What makes SME lending so hot these days?
There is a lot of rumour around the prospective growth of the global SME lending market. It represents 90% of businesses and 50% of employment worldwide.
World Bank calculations furthermore indicate that 600 million jobs will be needed towards 2030 to absorb the growing global workforce, which makes SME development a high priority for many governments around the world. Businesses typically financed their
activities through bank loans. Access to finance however has become a key constraint to SME growth these days. I see two major finance gaps for the upcoming decade. Firstly, according to strategy consultant Roland Berger, the coronavirus crisis caused 58 percent
of SMEs to lose on average 50 percent of revenues year on year in the month of April 2020. This was even more critical as one in every two firms had just two months of cash reserves. Faced with this situation, many SMEs reinvented themselves: more than 40
percent of firms adapted their sales channels, products, services, or entire business model to be fit for future growth. After all the investments done, the projected future growth now needs a lot of capital.Secondly, another major finance gap can be found
with micro and small businesses like self-employed people or tech start-ups whose cash flows make them ineligible for standard bank loans, or whose ventures are deemed too risky to be financed by traditional institutions. Their cost of financing is higher
due to high interest risk premiums that reflect the estimated risk of these ventures. Moreover, many don’t have access to bank loans as bank loans are typically only available to companies with at least a two-year credit history. Fintech lenders and early-stage
investors scan this segment. A substantial part of this types of small businesses can be found in developing countries where many people are self-employed or run micro-companies.
A huge finance gap of $5.2 trillion annually needs closing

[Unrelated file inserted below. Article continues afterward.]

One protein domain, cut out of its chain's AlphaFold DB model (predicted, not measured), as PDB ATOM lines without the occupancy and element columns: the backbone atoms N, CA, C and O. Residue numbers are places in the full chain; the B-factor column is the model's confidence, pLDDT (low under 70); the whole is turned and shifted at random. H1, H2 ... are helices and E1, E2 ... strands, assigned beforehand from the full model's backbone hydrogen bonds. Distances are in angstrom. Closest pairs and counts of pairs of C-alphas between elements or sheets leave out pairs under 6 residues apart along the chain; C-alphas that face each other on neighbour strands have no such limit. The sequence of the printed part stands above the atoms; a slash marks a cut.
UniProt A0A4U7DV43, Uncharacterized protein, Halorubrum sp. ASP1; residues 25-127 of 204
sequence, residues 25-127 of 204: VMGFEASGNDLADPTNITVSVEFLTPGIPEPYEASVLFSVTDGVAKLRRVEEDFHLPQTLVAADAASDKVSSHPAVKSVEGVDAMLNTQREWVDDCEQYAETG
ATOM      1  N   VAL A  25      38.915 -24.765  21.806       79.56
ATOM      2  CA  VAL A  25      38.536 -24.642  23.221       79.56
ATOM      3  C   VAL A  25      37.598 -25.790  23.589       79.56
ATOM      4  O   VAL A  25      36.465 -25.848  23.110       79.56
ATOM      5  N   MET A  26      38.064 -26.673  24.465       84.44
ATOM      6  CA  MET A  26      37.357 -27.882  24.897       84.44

The International Finance Corporation (IFC) now estimates that 65 million firms, or 40% of formal micro, small and medium enterprises (MSME’s) in developing countries, have an unmet financing need of $5.2 trillion every year, which is equivalent to 1.4 times
the current level of the global SME lending. The gap volume varies considerably region to region. East Asia & Pacific accounts for the largest share (46%) of the total global finance gap and is followed by Latin America and the Caribbean (23%) and Europe and
Central Asia (15%).
The question now is who will close this multi-trillion finance gap? Research from the
Cambridge Centre For Alternative Finance shows that credit markets around the world are undergoing a deep transformation. Fintech and big tech firms are providing increasingly more lending to households and small businesses. A new Cambridge database estimates
that fintech credit flows reached $223 billion in 2019, while big tech credit reached $572 billion. Fintech and big tech credit is thriving in countries with higher GDP per capita, higher banking sector mark-ups and less stringent banking regulation.
Fintech lending 2.0 is the name of the new game
FinTech lending today differentiates by leveraging data, technology, machine learning, and digital marketing to better target, underwrite, and serve customers at scale. A new wave however is coming: FinTech Lending 2.0. These Fintechs focus on finding
innovative ways to de-risk borrowers to offer cheaper and more customized products with their AI and data competences. They offer value like instant invoice financing in stores and on websites and sell the loan with it. They ensure payments by taking their
repayments from the SME’s cashflows and have flexible payback schemes that relate to the success of the SME borrower. They operate in niche markets actively building partnerships to select the cream of the crop rather than targeting groups and awaiting who
pops up. In short, they leverage their AI and data competences for creating maximum value for their business borrowers and themselves. Take the Chinese Ant Financial. They started hooking 1.3 billion customers on their core payment service Alipay. Based on
their AI-learning loop, which enabled them to learn faster than their competitors, they launched additional services and capabilities for their customers like cash management, a virtual credit card, consumer lending and wealth management. The intelligent platform
behind all this leverages all the collected data in human intelligence that made them move into the business market with a credit assessment service for 2.0 lenders. Or take e-com giant Amazon. Amazon invites the fastest growing firms selling on their platform
to take an Amazon credit for speeding up growth even more. The SME’s taking the loan must hold their inventory in Amazon warehouses as collateral. A stunning example of fintech lending 2.0 too!